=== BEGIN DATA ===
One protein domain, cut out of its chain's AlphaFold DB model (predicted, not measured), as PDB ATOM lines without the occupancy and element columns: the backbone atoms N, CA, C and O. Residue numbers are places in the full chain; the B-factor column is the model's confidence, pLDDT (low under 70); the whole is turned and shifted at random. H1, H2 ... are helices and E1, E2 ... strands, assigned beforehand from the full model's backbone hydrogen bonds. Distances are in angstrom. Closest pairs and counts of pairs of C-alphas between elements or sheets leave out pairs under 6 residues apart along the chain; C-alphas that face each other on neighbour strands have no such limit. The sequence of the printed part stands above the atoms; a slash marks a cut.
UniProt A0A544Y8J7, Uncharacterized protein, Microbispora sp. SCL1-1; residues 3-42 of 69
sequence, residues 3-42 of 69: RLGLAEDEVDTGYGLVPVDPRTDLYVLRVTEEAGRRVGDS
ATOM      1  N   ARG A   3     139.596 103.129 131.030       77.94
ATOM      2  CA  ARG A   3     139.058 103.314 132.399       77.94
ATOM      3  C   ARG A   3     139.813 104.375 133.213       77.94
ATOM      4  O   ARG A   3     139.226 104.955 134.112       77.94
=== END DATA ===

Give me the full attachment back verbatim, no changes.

One protein domain, cut out of its chain's AlphaFold DB model (predicted, not measured), as PDB ATOM lines without the occupancy and element columns: the backbone atoms N, CA, C and O. Residue numbers are places in the full chain; the B-factor column is the model's confidence, pLDDT (low under 70); the whole is turned and shifted at random. H1, H2 ... are helices and E1, E2 ... strands, assigned beforehand from the full model's backbone hydrogen bonds. Distances are in angstrom. Closest pairs and counts of pairs of C-alphas between elements or sheets leave out pairs under 6 residues apart along the chain; C-alphas that face each other on neighbour strands have no such limit. The sequence of the printed part stands above the atoms; a slash marks a cut.
UniProt A0A544Y8J7, Uncharacterized protein, Microbispora sp. SCL1-1; residues 3-42 of 69
sequence, residues 3-42 of 69: RLGLAEDEVDTGYGLVPVDPRTDLYVLRVTEEAGRRVGDS
ATOM      1  N   ARG A   3     139.596 103.129 131.030       77.94
ATOM      2  CA  ARG A   3     139.058 103.314 132.399       77.94
ATOM      3  C   ARG A   3     139.813 104.375 133.213       77.94
ATOM      4  O   ARG A   3     139.226 104.955 134.112       77.94